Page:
Review: The Body: A Guide for Occupants


I’m not sure exactly how I came across this book, but I have been meaning to read it for months now, and started listening to the audiobook, which is read by Bryson himself. There’s really no one better to do the recording, as Bryson is not only a master at writing science that is easily digestible, but is also a deft storyteller, with his posh British accent and inflections ensuring engagement. And, you guys, BILL BRYSON IS THE KING OF SNARK. Part of me wishes I had read it in print, as so often, Bryson’s wording skewed towards the poetic, especially in the first half of the book. However, listening to the audio form felt like an extended TED Talk, carefully treading the lines between too much and too little information and giving a bit of a pop-science feel to it all, with its quick facts, statistics, and historical bits woven together. He’s also so devilishly clever, and I loved being able to hear his sometimes-macabre humor and sense of irony and slight sarcasm come through his voice.

My only ‘con’ about this book is that it did feel a bit long-winded. I wouldn’t say any chapters should (or could) be struck, but I think there are places where some of the more dense science bogs down the rest of the book. It took me over a month to get through it, so I could see how it might lose readers as it dives into the body at a cellular level. Nevertheless, this book should be required reading or listening. I think if science/biology were taught like this in school, far more bright, if disinterested, minds would be engrossed in the material.

Rating: 4.5/5 stars

Buy The Body: A Guide for Occupants on Amazon here. 

Review: How To Be Alone

Thus far, I’ve focused primarily on works of fiction on the blog. It’s hard to be too snarky when it comes to people’s personal stories. When writing reviews and critiques, it’s imperative to separate the art from the artist, or the work from its author, but that’s a difficult task when dealing with memoir and non-fiction. The characters existed and stories happened, and, at least theoretically, authors of these genera can’t do much to change those elements. That being said, I LOVE memoir and nonfiction, and periodically go through phases where it’s all I read. Generally, I’m more drawn in by a memoirist’s point of view of the world and his or her manner of conveying events, rather than the actual events themselves. I like memoirs by characters who are perhaps too intellectual and clever for their own good, who oftentimes see the macabre hilarity in life, people who are strange and slightly off center– if not altogether mentally unstable– with whom I’d like to have dinner. Examples in the memoir/nonfiction/essay space include Augusten Burroughs,  David Foster Wallace, Carrie Fisher, Jenny Lawson, and, on a more serious note, Ayaan Hirsi Ali. In case you haven’t gathered, memoirs of mental illness top my list.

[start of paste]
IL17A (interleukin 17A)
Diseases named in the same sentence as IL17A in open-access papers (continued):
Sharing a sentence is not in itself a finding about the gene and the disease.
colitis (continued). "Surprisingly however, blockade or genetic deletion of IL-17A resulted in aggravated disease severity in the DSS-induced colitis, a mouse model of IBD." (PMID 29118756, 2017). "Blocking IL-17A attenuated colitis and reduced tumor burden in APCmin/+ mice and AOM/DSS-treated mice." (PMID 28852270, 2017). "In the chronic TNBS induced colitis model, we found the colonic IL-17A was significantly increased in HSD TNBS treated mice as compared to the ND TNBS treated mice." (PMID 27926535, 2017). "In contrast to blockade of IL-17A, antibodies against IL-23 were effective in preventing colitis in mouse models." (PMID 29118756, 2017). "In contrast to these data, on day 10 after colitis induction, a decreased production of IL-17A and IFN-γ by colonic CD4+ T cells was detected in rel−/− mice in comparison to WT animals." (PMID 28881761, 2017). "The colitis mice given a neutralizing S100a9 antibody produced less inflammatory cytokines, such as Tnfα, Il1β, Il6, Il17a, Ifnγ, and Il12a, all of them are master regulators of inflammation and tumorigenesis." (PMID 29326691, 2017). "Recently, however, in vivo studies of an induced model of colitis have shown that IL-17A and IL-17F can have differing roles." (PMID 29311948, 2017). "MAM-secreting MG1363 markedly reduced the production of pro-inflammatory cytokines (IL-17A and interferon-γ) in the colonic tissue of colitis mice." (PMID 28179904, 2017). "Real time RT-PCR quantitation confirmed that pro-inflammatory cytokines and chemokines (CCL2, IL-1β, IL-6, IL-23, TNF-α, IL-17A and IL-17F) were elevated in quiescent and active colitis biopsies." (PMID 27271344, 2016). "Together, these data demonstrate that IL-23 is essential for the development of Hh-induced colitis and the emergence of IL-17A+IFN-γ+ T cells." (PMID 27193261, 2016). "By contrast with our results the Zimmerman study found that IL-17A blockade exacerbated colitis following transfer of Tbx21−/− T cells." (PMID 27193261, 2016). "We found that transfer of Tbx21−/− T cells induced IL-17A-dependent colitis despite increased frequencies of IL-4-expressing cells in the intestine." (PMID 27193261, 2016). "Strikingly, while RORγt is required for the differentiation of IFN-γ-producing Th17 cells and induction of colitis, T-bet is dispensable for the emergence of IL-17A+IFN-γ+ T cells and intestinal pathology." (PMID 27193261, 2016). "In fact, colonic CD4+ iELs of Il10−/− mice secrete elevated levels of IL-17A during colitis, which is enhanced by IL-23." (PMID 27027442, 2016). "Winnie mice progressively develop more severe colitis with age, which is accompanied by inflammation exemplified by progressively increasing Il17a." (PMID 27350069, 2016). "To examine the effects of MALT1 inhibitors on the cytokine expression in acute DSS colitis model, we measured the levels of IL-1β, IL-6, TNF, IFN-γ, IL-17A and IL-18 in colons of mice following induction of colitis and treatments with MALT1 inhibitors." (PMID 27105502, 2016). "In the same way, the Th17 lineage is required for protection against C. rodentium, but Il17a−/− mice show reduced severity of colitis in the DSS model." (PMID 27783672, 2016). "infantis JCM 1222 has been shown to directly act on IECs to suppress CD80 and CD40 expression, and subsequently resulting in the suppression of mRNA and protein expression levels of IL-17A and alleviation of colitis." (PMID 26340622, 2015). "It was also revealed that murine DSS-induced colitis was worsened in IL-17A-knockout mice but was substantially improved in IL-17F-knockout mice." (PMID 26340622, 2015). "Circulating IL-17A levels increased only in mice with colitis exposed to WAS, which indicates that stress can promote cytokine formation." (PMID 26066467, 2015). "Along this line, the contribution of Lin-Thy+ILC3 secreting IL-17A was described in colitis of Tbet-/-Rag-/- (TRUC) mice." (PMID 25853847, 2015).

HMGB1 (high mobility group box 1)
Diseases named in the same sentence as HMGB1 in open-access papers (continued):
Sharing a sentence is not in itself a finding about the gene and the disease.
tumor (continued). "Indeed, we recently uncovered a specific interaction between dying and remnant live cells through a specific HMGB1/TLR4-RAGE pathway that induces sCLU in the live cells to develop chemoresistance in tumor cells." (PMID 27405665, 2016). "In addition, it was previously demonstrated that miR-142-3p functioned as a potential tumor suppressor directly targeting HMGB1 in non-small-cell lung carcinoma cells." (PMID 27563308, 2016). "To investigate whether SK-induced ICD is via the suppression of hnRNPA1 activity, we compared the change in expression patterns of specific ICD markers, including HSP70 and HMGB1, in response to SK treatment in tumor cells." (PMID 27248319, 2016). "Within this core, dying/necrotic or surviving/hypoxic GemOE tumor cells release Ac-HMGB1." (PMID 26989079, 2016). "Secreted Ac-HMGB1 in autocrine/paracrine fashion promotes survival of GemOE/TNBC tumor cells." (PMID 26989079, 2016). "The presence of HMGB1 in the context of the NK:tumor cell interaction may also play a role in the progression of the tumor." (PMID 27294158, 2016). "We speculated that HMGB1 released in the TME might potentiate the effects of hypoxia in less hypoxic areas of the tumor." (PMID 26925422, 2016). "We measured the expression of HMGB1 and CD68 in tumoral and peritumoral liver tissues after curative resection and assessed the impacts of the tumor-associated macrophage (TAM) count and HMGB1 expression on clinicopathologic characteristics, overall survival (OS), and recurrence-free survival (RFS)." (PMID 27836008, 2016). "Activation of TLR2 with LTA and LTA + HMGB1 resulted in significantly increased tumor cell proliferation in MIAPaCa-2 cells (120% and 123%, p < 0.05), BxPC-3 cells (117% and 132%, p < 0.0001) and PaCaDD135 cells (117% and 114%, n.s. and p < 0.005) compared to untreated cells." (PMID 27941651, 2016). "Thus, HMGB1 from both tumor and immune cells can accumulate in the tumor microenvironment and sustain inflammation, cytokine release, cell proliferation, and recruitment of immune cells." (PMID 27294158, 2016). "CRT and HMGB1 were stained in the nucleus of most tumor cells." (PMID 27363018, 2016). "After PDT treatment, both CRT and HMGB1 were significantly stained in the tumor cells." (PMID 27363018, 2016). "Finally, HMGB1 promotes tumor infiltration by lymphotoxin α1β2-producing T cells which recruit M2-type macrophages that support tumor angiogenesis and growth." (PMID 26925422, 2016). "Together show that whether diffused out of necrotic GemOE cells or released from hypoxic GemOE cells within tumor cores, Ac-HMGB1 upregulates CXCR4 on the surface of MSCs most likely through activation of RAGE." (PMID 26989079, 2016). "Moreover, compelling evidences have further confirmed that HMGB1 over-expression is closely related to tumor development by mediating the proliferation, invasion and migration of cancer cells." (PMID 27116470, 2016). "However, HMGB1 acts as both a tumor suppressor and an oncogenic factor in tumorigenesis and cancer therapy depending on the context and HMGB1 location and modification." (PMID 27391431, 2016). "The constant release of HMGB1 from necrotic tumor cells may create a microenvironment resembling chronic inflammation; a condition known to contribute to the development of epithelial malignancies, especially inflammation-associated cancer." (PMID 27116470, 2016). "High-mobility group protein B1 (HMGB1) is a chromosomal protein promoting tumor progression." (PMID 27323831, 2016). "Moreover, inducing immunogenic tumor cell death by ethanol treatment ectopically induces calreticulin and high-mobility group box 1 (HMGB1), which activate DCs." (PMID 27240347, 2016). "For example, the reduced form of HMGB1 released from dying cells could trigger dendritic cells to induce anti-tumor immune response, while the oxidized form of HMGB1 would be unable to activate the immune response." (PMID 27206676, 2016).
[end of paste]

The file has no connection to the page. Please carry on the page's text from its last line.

Enter Lane Moore, who is the cutest human, creating relatable comedic material that is so raw, you’ll want to cry and cuddle with her— partly because she point-blank states that she craves comfortable, platonic cuddling, and partly because you’ve realized, while reading, how much you crave it, too. And by the way, yes, I can say a woman is ‘cute’ and still be a feminist. I’m not saying it in a condescending way. I genuinely find Moore’s outlook on life and her sensitivity to be adorable, though by no stretch do I mean to suggest that this precludes her from also being a badass. After all, how many authors have the brass to give their book the same name as a Franzen work, in the same nonfiction space? I can just imagine a (probably male) editor saying “so, Lane, we like all of it– at least all of it we understand and digest– but you do know the title is taken? By none other than Jonathan Franzen…” and her being like “yeah. I know. I like it, though.” end of story.
I have a hunch this book won’t appeal to everyone, and that quite a lot of people will find it “too millennial”; too soft, too much complaining, too much. But that’s also what makes it so special, that it won’t have universal appeal, that an agent and an editor and a publisher (and all the other members of the village it takes to raise a book up from a conceptual stage, through publication), all found the story worthwhile. They saw past profit margins, to the heart, and decided it was more important to publish good writing that would likely only resonate with a niche market. A book that could make an actual difference in. Areader’s life. A book called How to be Alone, that, for a few hours, makes you feel you’re not alone. Someone, a real, living human, also experiences similar emotions, and she’s afraid to express them, yet she pushes past her comfort zone to deliver us this gift.
Rating: 4.5/5 stars, rounded up on Goodreads because 99% of the people on there are assholes or idiots (or a combination of the two) and I want to make sure I’m bringing the average up.